I think the men in this story are afraid of women’s sexual power. Thus the “eyes to God” rule and the non-existence of women’s pleasure. That is one of the forms of magic that the grace year is supposed to strip away from them. Tierney, as a character who is starting to see the strings the men use to control them, is in a unique position to figure this out, and then, when she runs out of the encampment to escape Kiersten’s violence, she has a bigger chance. She is rescued by a poacher named Ryker, who doesn’t skin and then kill her, but instead takes her to his blind and tries to heal her. He does this because her father, who takes care of The County’s medical needs, also secretly helps the poachers. Tierney’s father saved Ryker’s friend from an illness, but only on the condition that Ryker would make sure Tierney survived her grace year.

And herein lies my deepest struggle with this book: they fall in love. Even though Ryker has detailed drawings of her naked body, marking all the scars and her father’s brand, so if he does decide to kill her she can be identified by The County. Even though that is his entire existence and identity: killing grace year girls and cutting their bodies apart. I mean, he’s new at this and has never actually killed a grace girl yet, but it’s his career path. Falling in love with your captor, finding out he’s really a captor with a heart of gold and is only doing it for some noble reason (here, to save his mother, who has taken six of the County’s banished girls under her wing) is one of my least-favorite tropes in a book. And it’s especially disturbing to find it in an avowed “feminist” novel.

But I also think a romance is essential to the point of the story, which is that one of the women’s powers is their sexuality. I just deeply, deeply disagree with the shape the relationship takes. Plus, their “love” is built on so little: him taking care of her. At one point he starts explaining his plan to his friend, that he and Tierney are going to escape, go west, find another settlement where they can be together, and she doesn’t even know she has feelings for him yet. Plus, if sexuality is one of the magics, I think it was necessary to actually witness the sex, rather than the fade-to-black sex.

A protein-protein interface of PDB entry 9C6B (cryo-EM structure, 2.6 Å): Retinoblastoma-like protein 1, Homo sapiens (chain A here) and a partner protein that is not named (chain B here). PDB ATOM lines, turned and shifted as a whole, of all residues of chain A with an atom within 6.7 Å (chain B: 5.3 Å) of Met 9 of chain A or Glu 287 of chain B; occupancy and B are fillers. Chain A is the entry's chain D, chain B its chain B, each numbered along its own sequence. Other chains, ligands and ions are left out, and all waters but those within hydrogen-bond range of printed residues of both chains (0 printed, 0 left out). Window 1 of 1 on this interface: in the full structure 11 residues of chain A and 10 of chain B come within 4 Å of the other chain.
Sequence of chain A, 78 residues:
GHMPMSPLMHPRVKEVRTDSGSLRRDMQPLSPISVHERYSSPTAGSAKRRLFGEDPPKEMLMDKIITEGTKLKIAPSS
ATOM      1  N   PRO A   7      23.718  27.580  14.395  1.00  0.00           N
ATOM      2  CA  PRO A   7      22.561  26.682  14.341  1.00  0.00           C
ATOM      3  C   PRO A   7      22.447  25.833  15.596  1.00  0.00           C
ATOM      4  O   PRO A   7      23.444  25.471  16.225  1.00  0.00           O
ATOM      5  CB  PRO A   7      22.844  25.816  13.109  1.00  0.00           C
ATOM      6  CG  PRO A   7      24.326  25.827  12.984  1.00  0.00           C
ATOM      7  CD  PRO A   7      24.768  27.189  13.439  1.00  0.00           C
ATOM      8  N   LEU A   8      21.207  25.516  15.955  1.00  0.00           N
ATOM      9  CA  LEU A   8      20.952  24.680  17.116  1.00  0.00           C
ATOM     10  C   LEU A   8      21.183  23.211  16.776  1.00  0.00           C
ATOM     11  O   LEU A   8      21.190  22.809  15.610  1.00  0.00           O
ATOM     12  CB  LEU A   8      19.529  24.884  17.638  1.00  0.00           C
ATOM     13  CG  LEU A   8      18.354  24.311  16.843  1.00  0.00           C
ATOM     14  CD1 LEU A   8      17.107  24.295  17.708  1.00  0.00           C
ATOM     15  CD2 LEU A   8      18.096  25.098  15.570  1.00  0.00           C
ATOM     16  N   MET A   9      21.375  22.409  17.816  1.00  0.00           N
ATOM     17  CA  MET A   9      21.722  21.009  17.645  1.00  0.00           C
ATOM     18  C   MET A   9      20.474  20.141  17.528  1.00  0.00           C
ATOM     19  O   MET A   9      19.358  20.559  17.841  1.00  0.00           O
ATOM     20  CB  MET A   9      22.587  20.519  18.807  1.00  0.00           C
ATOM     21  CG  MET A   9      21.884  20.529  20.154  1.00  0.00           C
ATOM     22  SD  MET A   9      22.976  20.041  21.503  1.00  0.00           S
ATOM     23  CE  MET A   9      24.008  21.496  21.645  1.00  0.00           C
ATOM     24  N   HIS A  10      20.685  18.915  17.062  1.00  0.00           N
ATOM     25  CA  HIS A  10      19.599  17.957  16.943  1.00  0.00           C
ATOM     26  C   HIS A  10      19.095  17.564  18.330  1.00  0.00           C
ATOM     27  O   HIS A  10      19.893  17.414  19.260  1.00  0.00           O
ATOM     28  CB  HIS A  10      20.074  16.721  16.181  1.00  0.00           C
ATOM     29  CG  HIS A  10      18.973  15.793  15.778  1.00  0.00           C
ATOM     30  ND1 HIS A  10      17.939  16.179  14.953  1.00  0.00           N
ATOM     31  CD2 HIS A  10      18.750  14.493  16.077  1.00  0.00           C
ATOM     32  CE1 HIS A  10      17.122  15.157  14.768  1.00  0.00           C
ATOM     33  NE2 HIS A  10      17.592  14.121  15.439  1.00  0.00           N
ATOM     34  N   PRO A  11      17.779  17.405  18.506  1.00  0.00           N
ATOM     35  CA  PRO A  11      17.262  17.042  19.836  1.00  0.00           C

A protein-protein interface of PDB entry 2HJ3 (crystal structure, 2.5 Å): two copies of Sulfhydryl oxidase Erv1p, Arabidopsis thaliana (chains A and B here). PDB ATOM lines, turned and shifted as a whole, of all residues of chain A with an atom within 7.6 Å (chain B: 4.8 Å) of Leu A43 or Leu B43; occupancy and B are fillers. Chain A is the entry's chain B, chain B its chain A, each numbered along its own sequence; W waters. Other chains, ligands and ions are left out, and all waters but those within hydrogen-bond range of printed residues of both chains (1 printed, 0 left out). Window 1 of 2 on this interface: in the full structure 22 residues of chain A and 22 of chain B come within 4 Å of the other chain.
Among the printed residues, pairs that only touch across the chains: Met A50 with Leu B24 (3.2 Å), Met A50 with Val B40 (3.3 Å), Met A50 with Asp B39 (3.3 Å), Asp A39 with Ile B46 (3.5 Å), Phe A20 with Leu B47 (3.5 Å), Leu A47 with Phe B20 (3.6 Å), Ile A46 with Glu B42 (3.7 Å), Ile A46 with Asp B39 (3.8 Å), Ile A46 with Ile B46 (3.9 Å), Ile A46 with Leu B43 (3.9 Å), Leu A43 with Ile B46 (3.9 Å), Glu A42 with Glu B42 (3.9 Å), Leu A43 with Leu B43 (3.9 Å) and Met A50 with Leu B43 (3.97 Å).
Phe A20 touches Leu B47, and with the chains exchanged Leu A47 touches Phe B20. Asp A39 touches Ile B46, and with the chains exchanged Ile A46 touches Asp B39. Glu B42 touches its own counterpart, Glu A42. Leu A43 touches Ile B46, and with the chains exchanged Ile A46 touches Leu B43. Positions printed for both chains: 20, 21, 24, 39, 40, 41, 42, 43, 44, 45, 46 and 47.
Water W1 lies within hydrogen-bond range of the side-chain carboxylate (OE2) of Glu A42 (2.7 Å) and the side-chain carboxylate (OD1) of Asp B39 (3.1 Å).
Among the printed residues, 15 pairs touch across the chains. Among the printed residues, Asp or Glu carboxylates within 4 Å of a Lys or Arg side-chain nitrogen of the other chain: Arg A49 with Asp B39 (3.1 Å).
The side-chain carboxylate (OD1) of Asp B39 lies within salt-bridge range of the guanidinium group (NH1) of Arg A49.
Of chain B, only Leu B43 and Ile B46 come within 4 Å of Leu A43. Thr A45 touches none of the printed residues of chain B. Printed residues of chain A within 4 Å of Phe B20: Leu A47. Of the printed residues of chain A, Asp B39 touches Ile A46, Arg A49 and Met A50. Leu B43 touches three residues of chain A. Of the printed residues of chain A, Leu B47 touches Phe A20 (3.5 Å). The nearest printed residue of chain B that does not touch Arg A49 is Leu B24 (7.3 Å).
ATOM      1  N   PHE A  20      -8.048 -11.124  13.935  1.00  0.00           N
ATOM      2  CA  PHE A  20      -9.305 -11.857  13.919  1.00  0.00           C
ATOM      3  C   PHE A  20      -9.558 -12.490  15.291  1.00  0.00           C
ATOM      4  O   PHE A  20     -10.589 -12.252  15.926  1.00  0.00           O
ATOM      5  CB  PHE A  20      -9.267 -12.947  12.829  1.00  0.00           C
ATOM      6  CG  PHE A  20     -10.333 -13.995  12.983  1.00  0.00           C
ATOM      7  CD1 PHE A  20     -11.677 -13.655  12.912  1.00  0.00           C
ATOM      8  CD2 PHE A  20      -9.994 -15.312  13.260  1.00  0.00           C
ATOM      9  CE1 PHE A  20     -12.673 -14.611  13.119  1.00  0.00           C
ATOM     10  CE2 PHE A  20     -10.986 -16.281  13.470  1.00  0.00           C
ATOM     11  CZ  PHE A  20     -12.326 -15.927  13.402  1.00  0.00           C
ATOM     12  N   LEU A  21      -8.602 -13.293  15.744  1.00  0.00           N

The other very real magic that women hold is their relationship with other women. Kiersten knows this and uses it to her advantage, and honestly it is the magic I think the men want the women to keep. Or at least, keep it in the way it develops during the grace year, the Lord-of-the-Flies brutality that women wield against each other. If they keep that tool and use it against other women, it makes it easier for me to remain in power, because in essence women do much of the work for them. (The opposite form of this power is women standing up for women, which is just barely explored in the story. Perhaps there will be a sequel.) When she goes back to The County after her grace year, Tierney finds that women are starting a very quiet and careful rebellion away from that type of magic.

Anyway. Here I am at almost 1700 words about one book. Clearly it struck many nerves for me. It is far from a perfect book, but I am glad I read it. I would love to discuss more with you if you’ve read it too.

At The Intersection of Cuomo and Seuss

“I know. You believe all women, no matter what.” Those words were flung at me in an argument I had with an acquaintance, not too long after Christine Blasey Ford’s testimony to Congress. They were intended as a weapon and they left a mark. Do I “believe all women” blindly? Am I very easily duped by all the women running around claiming they’ve been assaulted when really they’re just in it for the money? Do I lose my sense of objectivity in the face of women being sexually harassed, assaulted, or abused? Am I so overwhelmed by emotion that my critical thinking skills suffer?

I’ve thought about that barb quite often since that discussion. The acquaintance is still only a person I know, not someone I would call a friend, but he made me push against my own ideals in a way that brought me to a better understanding, so even though he was being a jerk I’m glad he said that to me. The process of thinking and observing has helped me to solidify my beliefs.